• dave beaty : Feb 21st

    I think you’re really doing it right…!

    Reply
    • pearwood : Feb 22nd

      Thanks, Dave!

      Reply
  • Russ1663 : Feb 22nd

    Good morning Steve

    I’m reading you over first coffee and a cinnamon poptart. I know what you mean about that feeling off, needing to be on the trail. I made a decision to wait until I have my plague vaccine. I’m 71 and planning a section hike for my 72nd birthday in September. Starting in Damascus, south into Tennessee then back north to Summit Mt. Roger’s on my birthday. Somewhere in that trip I pick up the Virginia Creeper Trail. All told, almost 200 miles.
    I’m double retired; 23 years military, Navy and Army then 15vyears industrial maintenance.
    My phone is my camera at this point. I previously had a Kodak Digital but I just plain wore it out.
    I live just north of Williamsburg, Va. Between the local, state and national parks there are quite a few miles of trails. York River State Park in 15 minutes away. 20 miles of trails and varying terrain make it a fine spot to spend a day and test out load combinations. The Colonial Parkway, Jamestown to Yorktown is a good day hike, 23 miles in all.
    I am 120 miles east of Rockfish Gap where the AT centers the southern end of Shenandoah National Park.
    All in all I’m not to bad off. Local back roads are safe enough for a short walk.
    Good luck, good hiking. Stay safe

    Russ

    Reply
    • pearwood : Feb 22nd

      Thanks, Russ.
      I’m not up to a 23-mile day hike yet, but I’m getting there. That’s what it would take me to do the Letchworth segment of the Finger Lakes Trail in one shot. At this stage in the game I’m more likely to take three, especially given the two conveniently-spaced shelters!
      I’ll turn 71 on June 16.
      Blessings,
      Steve

      Reply
  • Katie Houston : Feb 22nd

    Love all the photos, and happy that you’re still able to get out and hike even if it isn’t a thru-hike this year. Best to you for making the best decision for you. Love following your content, keep it up, Pearwood!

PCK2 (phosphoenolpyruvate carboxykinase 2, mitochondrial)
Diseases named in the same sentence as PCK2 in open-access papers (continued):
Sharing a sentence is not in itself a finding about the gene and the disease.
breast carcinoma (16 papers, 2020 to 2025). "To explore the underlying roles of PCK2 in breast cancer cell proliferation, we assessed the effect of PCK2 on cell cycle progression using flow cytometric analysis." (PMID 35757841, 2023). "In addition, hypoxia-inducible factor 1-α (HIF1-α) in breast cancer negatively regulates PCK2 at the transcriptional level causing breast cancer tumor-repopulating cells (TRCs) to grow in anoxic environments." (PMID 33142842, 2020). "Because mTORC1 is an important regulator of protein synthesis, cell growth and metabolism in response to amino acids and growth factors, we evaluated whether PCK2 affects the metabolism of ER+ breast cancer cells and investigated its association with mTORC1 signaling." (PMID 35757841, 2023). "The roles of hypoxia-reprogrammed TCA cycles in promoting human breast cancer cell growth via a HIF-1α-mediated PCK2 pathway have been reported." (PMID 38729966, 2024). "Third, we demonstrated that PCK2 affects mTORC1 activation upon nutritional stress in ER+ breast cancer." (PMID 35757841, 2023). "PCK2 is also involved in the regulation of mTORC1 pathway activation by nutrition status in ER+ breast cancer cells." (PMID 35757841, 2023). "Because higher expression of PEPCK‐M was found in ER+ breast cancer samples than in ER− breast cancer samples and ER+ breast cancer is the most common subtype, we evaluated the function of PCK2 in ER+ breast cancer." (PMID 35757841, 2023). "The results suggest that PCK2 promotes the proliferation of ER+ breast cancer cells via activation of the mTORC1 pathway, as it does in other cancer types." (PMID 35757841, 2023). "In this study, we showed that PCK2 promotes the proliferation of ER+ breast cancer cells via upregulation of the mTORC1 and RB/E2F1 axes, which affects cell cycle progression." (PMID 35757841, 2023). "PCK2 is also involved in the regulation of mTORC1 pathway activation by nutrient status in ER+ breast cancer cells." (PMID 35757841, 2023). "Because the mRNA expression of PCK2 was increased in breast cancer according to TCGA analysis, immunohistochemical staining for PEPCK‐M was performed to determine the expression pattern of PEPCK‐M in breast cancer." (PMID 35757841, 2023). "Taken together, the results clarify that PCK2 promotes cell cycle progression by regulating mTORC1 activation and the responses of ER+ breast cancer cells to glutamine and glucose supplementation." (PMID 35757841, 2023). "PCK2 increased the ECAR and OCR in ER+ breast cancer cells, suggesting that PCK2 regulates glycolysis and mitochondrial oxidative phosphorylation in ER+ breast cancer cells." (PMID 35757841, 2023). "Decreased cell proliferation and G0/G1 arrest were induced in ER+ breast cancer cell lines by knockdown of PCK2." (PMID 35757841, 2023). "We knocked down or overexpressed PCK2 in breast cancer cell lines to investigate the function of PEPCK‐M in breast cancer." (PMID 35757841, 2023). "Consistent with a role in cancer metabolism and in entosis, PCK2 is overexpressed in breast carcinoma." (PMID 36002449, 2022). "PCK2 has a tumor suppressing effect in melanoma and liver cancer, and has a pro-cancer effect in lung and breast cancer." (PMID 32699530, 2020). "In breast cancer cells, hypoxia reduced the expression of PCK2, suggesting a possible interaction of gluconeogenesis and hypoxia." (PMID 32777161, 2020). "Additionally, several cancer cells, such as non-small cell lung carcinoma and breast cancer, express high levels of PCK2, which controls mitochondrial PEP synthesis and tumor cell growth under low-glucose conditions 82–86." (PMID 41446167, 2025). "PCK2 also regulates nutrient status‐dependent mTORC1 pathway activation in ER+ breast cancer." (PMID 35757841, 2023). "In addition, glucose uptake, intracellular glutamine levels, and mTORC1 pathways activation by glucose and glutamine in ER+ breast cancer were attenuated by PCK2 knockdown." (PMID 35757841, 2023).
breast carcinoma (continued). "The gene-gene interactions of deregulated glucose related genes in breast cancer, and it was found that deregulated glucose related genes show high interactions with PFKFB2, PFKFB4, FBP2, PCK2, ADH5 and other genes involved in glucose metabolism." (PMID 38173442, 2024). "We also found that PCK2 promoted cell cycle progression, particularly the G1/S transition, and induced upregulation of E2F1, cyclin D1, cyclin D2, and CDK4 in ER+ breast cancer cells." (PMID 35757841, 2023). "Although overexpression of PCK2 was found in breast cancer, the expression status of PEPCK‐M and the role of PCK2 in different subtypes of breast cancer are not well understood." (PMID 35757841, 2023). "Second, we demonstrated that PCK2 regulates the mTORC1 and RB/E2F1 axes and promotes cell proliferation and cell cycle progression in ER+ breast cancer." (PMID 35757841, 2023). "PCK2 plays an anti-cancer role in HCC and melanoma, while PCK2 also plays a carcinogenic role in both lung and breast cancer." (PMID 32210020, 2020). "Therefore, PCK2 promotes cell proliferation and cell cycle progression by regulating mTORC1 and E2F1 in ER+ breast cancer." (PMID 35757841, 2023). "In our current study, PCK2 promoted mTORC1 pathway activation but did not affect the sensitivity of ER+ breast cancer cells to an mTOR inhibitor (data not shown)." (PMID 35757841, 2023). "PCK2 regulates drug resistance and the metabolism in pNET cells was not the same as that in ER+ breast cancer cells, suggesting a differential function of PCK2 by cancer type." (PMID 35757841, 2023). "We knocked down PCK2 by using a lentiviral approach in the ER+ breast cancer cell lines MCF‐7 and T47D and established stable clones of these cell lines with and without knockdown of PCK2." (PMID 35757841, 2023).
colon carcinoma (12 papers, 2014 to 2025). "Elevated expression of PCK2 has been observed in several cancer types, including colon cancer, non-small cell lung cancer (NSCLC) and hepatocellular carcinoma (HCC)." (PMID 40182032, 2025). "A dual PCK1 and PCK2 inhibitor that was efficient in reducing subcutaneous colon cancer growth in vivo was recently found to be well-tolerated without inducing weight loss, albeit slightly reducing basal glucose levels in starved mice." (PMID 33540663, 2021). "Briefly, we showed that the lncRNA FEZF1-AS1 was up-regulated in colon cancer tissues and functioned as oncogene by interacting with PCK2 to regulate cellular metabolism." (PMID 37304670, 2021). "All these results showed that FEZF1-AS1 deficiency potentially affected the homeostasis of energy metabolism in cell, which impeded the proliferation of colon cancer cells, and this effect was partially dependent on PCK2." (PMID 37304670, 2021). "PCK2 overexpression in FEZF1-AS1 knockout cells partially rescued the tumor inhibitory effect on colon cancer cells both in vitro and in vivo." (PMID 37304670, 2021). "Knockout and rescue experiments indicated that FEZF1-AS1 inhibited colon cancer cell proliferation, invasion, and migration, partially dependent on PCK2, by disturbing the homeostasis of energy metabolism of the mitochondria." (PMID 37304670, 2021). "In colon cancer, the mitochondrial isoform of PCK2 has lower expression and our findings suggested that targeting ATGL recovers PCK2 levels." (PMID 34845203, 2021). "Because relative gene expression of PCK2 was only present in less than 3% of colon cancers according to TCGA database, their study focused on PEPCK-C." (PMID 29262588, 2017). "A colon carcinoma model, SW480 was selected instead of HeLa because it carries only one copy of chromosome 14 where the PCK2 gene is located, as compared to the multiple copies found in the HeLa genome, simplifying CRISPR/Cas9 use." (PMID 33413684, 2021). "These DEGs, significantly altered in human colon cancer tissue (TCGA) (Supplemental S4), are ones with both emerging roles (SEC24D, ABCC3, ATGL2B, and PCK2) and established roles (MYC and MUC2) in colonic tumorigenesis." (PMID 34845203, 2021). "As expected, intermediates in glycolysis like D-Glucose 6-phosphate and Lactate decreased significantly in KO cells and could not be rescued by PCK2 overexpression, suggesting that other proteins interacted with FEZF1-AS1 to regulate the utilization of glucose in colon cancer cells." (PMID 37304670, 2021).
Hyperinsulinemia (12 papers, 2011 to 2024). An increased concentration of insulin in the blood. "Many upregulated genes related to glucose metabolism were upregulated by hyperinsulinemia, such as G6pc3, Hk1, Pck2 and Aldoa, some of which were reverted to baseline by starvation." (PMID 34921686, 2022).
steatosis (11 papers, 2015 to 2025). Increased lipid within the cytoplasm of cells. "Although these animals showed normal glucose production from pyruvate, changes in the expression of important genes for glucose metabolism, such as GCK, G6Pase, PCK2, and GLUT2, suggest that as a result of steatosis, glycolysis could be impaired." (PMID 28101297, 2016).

Reply
    • pearwood : Feb 22nd

      Thanks for being an encourager, Katie.
      Blessings,
      Steve

      Reply
  • 2Quiet : Feb 22nd

    Thank you for sharing the trip report about one of your local trails, nicely done!

    Reply
    • pearwood : Feb 22nd

      Thank you!
      Too quiet is not necessarily a bad thing. Far too many are 2loud. 😉
      Blessings,
      Steve

      Reply
  • Bill Yeadon : Feb 22nd

    I especially like the post-hike libations. After all, you deserve it.

    Salud.

    Reply
    • pearwood : Feb 22nd

      Thanks! 🍺

      Reply
  • A Wild Jocelot : Feb 22nd

    I love this post! I am sure it is hard to watch everyone getting ready! I commend you on your patience, your humbleness and your journey to getting on the trail when it is best for you.

    You will get out there one day and get those miles under your toes, I don’t doubt that at all. Even from afar you have been a kind soul, your spirit has tickled me kindly! I hope to share as many of my experiences through my journey with you along the way.

    Keep the black & white photos coming! They are wonderful!

    Cheers 😀

    Jocelot

    Reply
    • pearwood : Feb 22nd

      Thanks, Jocelot! I am enjoying your posts as well.
      Blessings,
      Steve

      Reply
  • HikesLongTrails : Feb 25th

    May i ask which hikers you enjoy following the most? I’d love to look into some of these. Unfortunately, I’m off trail for the season as well and this seems perfect for my travel depression.

    Reply
  • J.D./ La Loon : Mar 5th

    I like reading the books too.. and NEVER go out on the ice alone – yikes!

    Reply
  • Fred Hesd : Mar 7th

    I’m a Truck driver ready to retire. Been enjoying the world through my windshield since 1985. Want to see this creation from trails. Been obsessed with AT drive by and see hiker trails marked. Going to try to break free from my Company and give it a try. Any good advice for a new bee like me?

    Reply
  • pearwood : Mar 8th

    Fred,
    Follow thru-hikers here and on Instagram #AppalachianTrail. Read the trail memoirs. “AWOL on the Trail” is a good one. Don’t bother with “A Walk in the Woods”. Join the Appalachian Trail Conservatory; check out their online material and books. Ignore Facebook. Start walking.
    At least that’s what I did and am doing to get my legs and my head ready.
    Blessings on your way!
    Steve / pearwood

    Reply
  • Ines : Apr 5th

    Hey! We’re almost there! Keep up the good spirit 🙂
    Hug,
    Inês

    Reply
    • pearwood : Apr 5th

      Hi, Inês. Thanks!
      Steve / pearwood

      Reply